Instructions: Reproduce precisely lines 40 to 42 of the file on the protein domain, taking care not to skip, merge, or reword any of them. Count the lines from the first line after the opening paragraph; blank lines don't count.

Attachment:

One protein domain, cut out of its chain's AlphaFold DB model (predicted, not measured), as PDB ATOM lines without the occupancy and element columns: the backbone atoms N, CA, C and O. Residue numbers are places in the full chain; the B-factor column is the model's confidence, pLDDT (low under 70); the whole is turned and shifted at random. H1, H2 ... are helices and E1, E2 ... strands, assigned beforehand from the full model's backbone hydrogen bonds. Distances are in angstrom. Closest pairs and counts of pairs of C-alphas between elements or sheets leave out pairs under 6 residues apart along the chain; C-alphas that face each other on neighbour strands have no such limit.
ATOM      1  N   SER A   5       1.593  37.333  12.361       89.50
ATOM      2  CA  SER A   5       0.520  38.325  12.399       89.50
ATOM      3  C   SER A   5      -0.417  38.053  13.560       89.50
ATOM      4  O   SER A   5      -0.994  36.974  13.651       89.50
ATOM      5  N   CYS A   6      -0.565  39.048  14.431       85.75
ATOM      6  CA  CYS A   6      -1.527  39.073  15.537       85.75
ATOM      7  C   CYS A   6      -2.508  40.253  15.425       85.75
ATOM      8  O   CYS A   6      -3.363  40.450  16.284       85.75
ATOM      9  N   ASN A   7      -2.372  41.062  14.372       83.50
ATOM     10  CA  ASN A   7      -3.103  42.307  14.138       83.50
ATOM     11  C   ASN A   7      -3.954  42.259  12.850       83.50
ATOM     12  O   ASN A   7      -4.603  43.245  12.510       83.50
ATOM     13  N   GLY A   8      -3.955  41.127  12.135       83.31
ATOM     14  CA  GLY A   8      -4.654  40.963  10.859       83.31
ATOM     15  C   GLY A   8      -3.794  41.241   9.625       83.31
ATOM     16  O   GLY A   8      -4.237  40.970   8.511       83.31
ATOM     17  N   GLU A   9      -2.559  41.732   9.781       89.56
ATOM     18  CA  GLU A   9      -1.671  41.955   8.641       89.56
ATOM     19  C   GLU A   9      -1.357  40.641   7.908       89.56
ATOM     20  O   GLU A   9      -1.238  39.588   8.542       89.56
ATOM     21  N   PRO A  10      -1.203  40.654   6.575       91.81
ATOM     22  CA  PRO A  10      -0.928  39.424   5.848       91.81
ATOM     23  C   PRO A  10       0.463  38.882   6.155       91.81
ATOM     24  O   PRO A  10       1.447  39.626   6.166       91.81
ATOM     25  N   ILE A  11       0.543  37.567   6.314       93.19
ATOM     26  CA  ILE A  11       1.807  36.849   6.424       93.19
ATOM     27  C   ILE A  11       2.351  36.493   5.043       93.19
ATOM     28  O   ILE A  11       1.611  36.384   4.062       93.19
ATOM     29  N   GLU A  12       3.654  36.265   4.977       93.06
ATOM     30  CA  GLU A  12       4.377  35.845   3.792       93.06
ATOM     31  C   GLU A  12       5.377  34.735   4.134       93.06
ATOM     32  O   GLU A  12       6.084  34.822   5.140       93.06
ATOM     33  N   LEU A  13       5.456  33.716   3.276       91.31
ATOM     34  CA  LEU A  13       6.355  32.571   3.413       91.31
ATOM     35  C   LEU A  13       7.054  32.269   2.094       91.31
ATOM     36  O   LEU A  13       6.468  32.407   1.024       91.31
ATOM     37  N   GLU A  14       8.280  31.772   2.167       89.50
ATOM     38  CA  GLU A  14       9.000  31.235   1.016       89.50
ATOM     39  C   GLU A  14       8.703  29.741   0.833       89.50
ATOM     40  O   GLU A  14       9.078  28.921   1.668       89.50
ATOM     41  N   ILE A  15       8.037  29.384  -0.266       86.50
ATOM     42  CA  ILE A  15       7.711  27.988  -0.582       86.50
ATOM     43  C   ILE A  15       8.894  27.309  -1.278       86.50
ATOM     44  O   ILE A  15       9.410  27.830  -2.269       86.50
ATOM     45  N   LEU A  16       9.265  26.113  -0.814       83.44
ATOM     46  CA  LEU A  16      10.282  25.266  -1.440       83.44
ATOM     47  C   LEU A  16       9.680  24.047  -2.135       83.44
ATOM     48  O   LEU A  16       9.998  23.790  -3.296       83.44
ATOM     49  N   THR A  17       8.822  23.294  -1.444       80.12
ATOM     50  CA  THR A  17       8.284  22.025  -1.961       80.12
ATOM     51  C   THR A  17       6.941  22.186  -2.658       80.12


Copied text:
ATOM     40  O   GLU A  14       9.078  28.921   1.668       89.50
ATOM     41  N   ILE A  15       8.037  29.384  -0.266       86.50
ATOM     42  CA  ILE A  15       7.711  27.988  -0.582       86.50